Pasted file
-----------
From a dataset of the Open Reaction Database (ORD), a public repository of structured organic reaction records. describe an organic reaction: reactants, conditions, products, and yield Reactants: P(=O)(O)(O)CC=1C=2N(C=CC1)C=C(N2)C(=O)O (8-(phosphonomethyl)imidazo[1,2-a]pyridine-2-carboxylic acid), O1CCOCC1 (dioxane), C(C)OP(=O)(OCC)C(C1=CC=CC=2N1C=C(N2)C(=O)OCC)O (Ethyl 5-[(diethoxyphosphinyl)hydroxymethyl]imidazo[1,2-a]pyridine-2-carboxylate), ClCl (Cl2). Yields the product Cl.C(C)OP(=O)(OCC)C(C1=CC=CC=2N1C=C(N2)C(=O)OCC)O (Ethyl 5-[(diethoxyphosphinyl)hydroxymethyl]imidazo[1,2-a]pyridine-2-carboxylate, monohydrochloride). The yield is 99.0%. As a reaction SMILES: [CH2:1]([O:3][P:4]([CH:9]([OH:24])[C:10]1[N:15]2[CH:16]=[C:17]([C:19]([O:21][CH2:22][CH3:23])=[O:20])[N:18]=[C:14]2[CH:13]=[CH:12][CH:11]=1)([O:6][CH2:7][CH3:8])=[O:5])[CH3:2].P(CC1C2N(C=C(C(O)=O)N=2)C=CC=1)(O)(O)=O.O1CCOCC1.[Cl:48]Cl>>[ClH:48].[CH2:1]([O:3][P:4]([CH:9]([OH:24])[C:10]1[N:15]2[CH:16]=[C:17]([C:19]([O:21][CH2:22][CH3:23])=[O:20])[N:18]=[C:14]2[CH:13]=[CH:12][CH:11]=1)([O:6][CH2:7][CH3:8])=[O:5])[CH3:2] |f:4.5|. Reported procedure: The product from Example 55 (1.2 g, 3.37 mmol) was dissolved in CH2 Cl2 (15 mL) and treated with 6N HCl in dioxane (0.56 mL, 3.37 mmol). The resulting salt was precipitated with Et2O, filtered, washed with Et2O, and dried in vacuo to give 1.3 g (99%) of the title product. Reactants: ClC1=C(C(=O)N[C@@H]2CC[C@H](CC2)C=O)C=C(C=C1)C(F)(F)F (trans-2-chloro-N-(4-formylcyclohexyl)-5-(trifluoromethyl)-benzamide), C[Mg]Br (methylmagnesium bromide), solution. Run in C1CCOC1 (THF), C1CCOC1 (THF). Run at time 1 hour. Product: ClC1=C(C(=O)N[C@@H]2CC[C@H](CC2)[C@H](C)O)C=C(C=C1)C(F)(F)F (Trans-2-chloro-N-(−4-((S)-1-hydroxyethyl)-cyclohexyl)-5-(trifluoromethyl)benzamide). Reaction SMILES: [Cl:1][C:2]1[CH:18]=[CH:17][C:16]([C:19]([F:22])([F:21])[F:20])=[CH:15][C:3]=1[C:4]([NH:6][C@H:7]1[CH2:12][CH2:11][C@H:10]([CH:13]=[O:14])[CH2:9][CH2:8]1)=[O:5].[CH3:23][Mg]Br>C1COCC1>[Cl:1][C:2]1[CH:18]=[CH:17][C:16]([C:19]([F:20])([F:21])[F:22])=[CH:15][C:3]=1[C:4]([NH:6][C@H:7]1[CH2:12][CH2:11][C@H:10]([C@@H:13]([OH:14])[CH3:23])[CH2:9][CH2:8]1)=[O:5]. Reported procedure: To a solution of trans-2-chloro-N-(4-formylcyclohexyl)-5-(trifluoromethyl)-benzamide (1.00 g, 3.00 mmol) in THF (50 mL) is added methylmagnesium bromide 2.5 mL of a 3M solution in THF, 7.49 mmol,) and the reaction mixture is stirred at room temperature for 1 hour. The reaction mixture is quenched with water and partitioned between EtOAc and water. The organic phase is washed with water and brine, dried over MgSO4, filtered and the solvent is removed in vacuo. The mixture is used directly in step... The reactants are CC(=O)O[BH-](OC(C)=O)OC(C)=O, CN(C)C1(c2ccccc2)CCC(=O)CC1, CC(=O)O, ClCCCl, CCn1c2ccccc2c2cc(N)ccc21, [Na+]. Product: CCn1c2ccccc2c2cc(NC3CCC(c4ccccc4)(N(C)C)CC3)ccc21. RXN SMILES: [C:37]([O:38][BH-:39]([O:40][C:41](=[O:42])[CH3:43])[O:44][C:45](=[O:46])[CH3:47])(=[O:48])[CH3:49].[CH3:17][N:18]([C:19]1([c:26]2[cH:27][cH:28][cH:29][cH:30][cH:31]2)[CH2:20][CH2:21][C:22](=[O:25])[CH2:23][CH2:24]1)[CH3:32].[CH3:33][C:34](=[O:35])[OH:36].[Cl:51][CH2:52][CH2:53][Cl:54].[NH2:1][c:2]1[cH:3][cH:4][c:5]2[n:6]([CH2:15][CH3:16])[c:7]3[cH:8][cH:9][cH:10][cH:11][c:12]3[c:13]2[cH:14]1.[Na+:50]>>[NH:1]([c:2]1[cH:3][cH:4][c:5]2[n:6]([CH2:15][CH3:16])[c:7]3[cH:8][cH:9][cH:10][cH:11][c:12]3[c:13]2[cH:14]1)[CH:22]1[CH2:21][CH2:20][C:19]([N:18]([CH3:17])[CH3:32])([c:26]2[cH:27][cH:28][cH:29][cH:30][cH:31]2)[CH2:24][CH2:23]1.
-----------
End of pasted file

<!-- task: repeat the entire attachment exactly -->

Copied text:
From a dataset of the Open Reaction Database (ORD), a public repository of structured organic reaction records. describe an organic reaction: reactants, conditions, products, and yield Reactants: P(=O)(O)(O)CC=1C=2N(C=CC1)C=C(N2)C(=O)O (8-(phosphonomethyl)imidazo[1,2-a]pyridine-2-carboxylic acid), O1CCOCC1 (dioxane), C(C)OP(=O)(OCC)C(C1=CC=CC=2N1C=C(N2)C(=O)OCC)O (Ethyl 5-[(diethoxyphosphinyl)hydroxymethyl]imidazo[1,2-a]pyridine-2-carboxylate), ClCl (Cl2). Yields the product Cl.C(C)OP(=O)(OCC)C(C1=CC=CC=2N1C=C(N2)C(=O)OCC)O (Ethyl 5-[(diethoxyphosphinyl)hydroxymethyl]imidazo[1,2-a]pyridine-2-carboxylate, monohydrochloride). The yield is 99.0%. As a reaction SMILES: [CH2:1]([O:3][P:4]([CH:9]([OH:24])[C:10]1[N:15]2[CH:16]=[C:17]([C:19]([O:21][CH2:22][CH3:23])=[O:20])[N:18]=[C:14]2[CH:13]=[CH:12][CH:11]=1)([O:6][CH2:7][CH3:8])=[O:5])[CH3:2].P(CC1C2N(C=C(C(O)=O)N=2)C=CC=1)(O)(O)=O.O1CCOCC1.[Cl:48]Cl>>[ClH:48].[CH2:1]([O:3][P:4]([CH:9]([OH:24])[C:10]1[N:15]2[CH:16]=[C:17]([C:19]([O:21][CH2:22][CH3:23])=[O:20])[N:18]=[C:14]2[CH:13]=[CH:12][CH:11]=1)([O:6][CH2:7][CH3:8])=[O:5])[CH3:2] |f:4.5|. Reported procedure: The product from Example 55 (1.2 g, 3.37 mmol) was dissolved in CH2 Cl2 (15 mL) and treated with 6N HCl in dioxane (0.56 mL, 3.37 mmol). The resulting salt was precipitated with Et2O, filtered, washed with Et2O, and dried in vacuo to give 1.3 g (99%) of the title product. Reactants: ClC1=C(C(=O)N[C@@H]2CC[C@H](CC2)C=O)C=C(C=C1)C(F)(F)F (trans-2-chloro-N-(4-formylcyclohexyl)-5-(trifluoromethyl)-benzamide), C[Mg]Br (methylmagnesium bromide), solution. Run in C1CCOC1 (THF), C1CCOC1 (THF). Run at time 1 hour. Product: ClC1=C(C(=O)N[C@@H]2CC[C@H](CC2)[C@H](C)O)C=C(C=C1)C(F)(F)F (Trans-2-chloro-N-(−4-((S)-1-hydroxyethyl)-cyclohexyl)-5-(trifluoromethyl)benzamide). Reaction SMILES: [Cl:1][C:2]1[CH:18]=[CH:17][C:16]([C:19]([F:22])([F:21])[F:20])=[CH:15][C:3]=1[C:4]([NH:6][C@H:7]1[CH2:12][CH2:11][C@H:10]([CH:13]=[O:14])[CH2:9][CH2:8]1)=[O:5].[CH3:23][Mg]Br>C1COCC1>[Cl:1][C:2]1[CH:18]=[CH:17][C:16]([C:19]([F:20])([F:21])[F:22])=[CH:15][C:3]=1[C:4]([NH:6][C@H:7]1[CH2:12][CH2:11][C@H:10]([C@@H:13]([OH:14])[CH3:23])[CH2:9][CH2:8]1)=[O:5]. Reported procedure: To a solution of trans-2-chloro-N-(4-formylcyclohexyl)-5-(trifluoromethyl)-benzamide (1.00 g, 3.00 mmol) in THF (50 mL) is added methylmagnesium bromide 2.5 mL of a 3M solution in THF, 7.49 mmol,) and the reaction mixture is stirred at room temperature for 1 hour. The reaction mixture is quenched with water and partitioned between EtOAc and water. The organic phase is washed with water and brine, dried over MgSO4, filtered and the solvent is removed in vacuo. The mixture is used directly in step... The reactants are CC(=O)O[BH-](OC(C)=O)OC(C)=O, CN(C)C1(c2ccccc2)CCC(=O)CC1, CC(=O)O, ClCCCl, CCn1c2ccccc2c2cc(N)ccc21, [Na+]. Product: CCn1c2ccccc2c2cc(NC3CCC(c4ccccc4)(N(C)C)CC3)ccc21. RXN SMILES: [C:37]([O:38][BH-:39]([O:40][C:41](=[O:42])[CH3:43])[O:44][C:45](=[O:46])[CH3:47])(=[O:48])[CH3:49].[CH3:17][N:18]([C:19]1([c:26]2[cH:27][cH:28][cH:29][cH:30][cH:31]2)[CH2:20][CH2:21][C:22](=[O:25])[CH2:23][CH2:24]1)[CH3:32].[CH3:33][C:34](=[O:35])[OH:36].[Cl:51][CH2:52][CH2:53][Cl:54].[NH2:1][c:2]1[cH:3][cH:4][c:5]2[n:6]([CH2:15][CH3:16])[c:7]3[cH:8][cH:9][cH:10][cH:11][c:12]3[c:13]2[cH:14]1.[Na+:50]>>[NH:1]([c:2]1[cH:3][cH:4][c:5]2[n:6]([CH2:15][CH3:16])[c:7]3[cH:8][cH:9][cH:10][cH:11][c:12]3[c:13]2[cH:14]1)[CH:22]1[CH2:21][CH2:20][C:19]([N:18]([CH3:17])[CH3:32])([c:26]2[cH:27][cH:28][cH:29][cH:30][cH:31]2)[CH2:24][CH2:23]1.